Can A Mixed Use Condominium Get an FHA Condo Approval?

Following my article in the Charlotte Observer last stuartmilesSaturday, a developer contacted me regarding an FHA condominium approval for his mixed use condominium building.  It is a 3-story building with 20 residential units on the top two floors.  The first floor is commercial space.

FHA limits the amount of non-residential space to 25% of the total floor area.  In addition, the non-commercial space must be homogenous with the residential space.  Obviously, a rough estimate of the commercial space in this example is 33%, which exceeds the 25% guideline.

FHA does allow exceptions on a case-by-case basis for condominiums with non-residential space of more than 25% and up to 35%, and maybe even up to 50%.  Such projects must be submitted to the Philadelphia Home Ownership Center regardless of its geographic location in the country.  They may not be processed by a lender through the DELRAP system and have additional requirements to be met.  FHA reserves the right to approve or reject exception requests.

The review process of exception requests is more subjective than for those with non-residential space of 25% or less.  In addition, there are additional required documents that must be supplied including:

  • highrisecondoA cover letter requesting consideration for an exception.  The letter must include good cause reasons for requesting the exception, description of the usage of the floor area in the project by building and floor area and the percentage of non-residential space.
  • An explanation on how the percentage of non-residential space was calculated, providing the calculations.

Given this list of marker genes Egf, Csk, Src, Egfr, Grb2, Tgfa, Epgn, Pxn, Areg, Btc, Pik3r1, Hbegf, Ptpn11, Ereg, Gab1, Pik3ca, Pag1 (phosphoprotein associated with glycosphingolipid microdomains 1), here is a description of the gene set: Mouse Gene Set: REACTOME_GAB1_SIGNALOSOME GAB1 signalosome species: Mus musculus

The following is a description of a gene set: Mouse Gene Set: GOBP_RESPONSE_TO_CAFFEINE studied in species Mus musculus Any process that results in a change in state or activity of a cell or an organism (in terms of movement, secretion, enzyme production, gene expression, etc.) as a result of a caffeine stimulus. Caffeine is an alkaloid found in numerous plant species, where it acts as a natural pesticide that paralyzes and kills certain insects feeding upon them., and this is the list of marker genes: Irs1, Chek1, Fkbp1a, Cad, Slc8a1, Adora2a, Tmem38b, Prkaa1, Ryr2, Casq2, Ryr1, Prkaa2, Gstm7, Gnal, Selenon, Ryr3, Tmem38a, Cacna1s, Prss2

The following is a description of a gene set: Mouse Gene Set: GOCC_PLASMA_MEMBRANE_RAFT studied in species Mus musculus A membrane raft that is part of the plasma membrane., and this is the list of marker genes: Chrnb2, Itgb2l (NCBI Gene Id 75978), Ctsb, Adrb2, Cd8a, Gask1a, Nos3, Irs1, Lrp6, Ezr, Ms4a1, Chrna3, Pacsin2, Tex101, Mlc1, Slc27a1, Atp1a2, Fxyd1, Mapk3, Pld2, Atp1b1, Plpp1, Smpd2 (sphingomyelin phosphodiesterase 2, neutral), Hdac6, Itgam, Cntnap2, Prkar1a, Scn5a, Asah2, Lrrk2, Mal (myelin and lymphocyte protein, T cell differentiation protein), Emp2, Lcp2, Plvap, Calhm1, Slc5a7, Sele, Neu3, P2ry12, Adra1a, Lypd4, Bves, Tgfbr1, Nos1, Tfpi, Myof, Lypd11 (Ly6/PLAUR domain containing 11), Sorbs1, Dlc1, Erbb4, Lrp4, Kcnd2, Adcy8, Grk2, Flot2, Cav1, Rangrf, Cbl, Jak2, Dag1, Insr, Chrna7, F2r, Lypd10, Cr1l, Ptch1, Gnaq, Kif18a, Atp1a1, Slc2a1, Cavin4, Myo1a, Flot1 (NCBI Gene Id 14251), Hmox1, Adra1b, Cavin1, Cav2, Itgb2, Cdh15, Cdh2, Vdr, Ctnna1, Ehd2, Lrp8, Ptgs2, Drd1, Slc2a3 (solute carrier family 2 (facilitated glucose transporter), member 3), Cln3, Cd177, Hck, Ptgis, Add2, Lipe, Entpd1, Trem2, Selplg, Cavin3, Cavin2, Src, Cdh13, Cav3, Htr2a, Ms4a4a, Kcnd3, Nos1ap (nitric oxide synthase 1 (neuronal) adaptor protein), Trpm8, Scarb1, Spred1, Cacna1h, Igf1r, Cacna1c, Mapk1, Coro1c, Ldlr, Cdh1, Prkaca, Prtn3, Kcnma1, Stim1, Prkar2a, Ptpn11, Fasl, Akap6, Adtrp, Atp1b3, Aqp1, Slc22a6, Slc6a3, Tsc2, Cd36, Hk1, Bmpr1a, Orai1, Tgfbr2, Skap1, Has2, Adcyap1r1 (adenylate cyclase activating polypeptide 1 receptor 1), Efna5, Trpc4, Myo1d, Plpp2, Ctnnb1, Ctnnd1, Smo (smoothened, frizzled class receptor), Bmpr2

• A market analysis which much include a neighborhood analysis.
  • Pictures of the project (both front and back) as well as the surrounding neighborhood – neighbors on all sides, street views and images from across the street.
  • Spreadsheet that provides details about the non-residential units such as the owners’ names, lease terms, lessees’ names, types of businesses, monthly rents and current vacancies.

FHA goes on to say that the non-residential space must not have a negative impact on the residential character in the building(s) in which the residential units are located.  It wants to know that a unit encumbered with FHA financing looks, feels and has the marketability of a residential unit.

FHA also wants to know that the residential units are “in control of their own destiny”.  This basically means that the commercial units do not have an unfair advantage over the residential units in terms of the operation of the association or of the common elements.  An example would be if the commercial units had a lower financial responsibility to the maintenance of the common elements, such as the parking, exterior or roof.

In this particular project, the residential units are responsible for the maintenance of the elevator which services only the top two floors of residential units.  This would not be an example of the commercial units being given lower common charges because the elevator does not service the commercial units.

Basically, so long as the residential units appear to be residential in nature and have proportionate control of the association and the commercial units do not affect the marketability of the residential units and do not have an unfair advantage, the project is more than likely able to obtain an FHA condo approval.  Obviously, this is notwithstanding the remaining criteria for condo project approval.

Info image courtesy of Stuart Miles/

Condominium photo credit: compujeramey via photopin cc